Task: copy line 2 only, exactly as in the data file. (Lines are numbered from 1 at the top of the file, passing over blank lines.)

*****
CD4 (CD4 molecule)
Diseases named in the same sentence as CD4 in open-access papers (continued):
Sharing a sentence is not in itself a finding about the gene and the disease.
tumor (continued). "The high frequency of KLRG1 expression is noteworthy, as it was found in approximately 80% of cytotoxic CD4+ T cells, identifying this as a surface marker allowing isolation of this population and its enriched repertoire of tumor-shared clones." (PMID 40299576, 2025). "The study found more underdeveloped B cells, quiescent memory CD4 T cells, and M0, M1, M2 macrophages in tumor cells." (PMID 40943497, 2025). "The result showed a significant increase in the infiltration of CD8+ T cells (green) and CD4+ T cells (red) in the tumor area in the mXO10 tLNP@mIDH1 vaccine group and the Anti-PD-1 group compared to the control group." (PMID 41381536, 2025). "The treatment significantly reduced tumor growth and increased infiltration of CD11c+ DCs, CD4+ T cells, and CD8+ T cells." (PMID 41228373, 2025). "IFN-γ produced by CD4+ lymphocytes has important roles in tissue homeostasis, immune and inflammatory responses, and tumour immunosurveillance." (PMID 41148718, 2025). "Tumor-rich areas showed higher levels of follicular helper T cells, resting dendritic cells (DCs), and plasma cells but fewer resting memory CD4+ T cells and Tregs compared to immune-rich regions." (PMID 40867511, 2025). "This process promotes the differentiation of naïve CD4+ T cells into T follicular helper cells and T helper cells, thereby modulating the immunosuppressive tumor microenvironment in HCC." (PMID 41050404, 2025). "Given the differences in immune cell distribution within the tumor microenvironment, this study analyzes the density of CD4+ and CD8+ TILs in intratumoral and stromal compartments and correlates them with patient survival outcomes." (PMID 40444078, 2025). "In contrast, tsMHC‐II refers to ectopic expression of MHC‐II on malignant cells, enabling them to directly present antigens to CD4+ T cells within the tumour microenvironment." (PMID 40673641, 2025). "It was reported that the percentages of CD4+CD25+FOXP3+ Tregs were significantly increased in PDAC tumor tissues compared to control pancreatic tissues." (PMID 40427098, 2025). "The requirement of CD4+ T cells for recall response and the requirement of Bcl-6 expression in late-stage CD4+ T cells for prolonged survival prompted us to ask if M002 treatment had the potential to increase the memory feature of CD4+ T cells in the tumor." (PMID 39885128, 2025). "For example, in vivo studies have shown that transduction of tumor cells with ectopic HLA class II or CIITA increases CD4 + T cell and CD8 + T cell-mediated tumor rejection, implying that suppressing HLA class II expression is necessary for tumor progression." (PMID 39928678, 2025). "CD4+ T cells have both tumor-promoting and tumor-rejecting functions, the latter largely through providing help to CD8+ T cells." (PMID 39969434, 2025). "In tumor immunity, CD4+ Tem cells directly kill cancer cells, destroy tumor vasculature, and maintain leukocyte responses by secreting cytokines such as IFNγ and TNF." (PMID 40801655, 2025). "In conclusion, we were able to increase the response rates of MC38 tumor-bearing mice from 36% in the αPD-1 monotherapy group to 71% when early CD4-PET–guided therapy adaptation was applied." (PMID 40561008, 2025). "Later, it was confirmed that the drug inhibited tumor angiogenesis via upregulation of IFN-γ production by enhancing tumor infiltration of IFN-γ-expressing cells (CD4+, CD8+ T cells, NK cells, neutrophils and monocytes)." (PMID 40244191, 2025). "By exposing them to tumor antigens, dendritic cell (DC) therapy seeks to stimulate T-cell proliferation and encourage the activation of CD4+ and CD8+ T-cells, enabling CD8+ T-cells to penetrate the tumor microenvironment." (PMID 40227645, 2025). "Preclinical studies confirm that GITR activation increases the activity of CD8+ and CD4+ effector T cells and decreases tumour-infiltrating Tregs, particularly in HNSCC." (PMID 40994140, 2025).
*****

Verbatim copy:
Diseases named in the same sentence as CD4 in open-access papers (continued):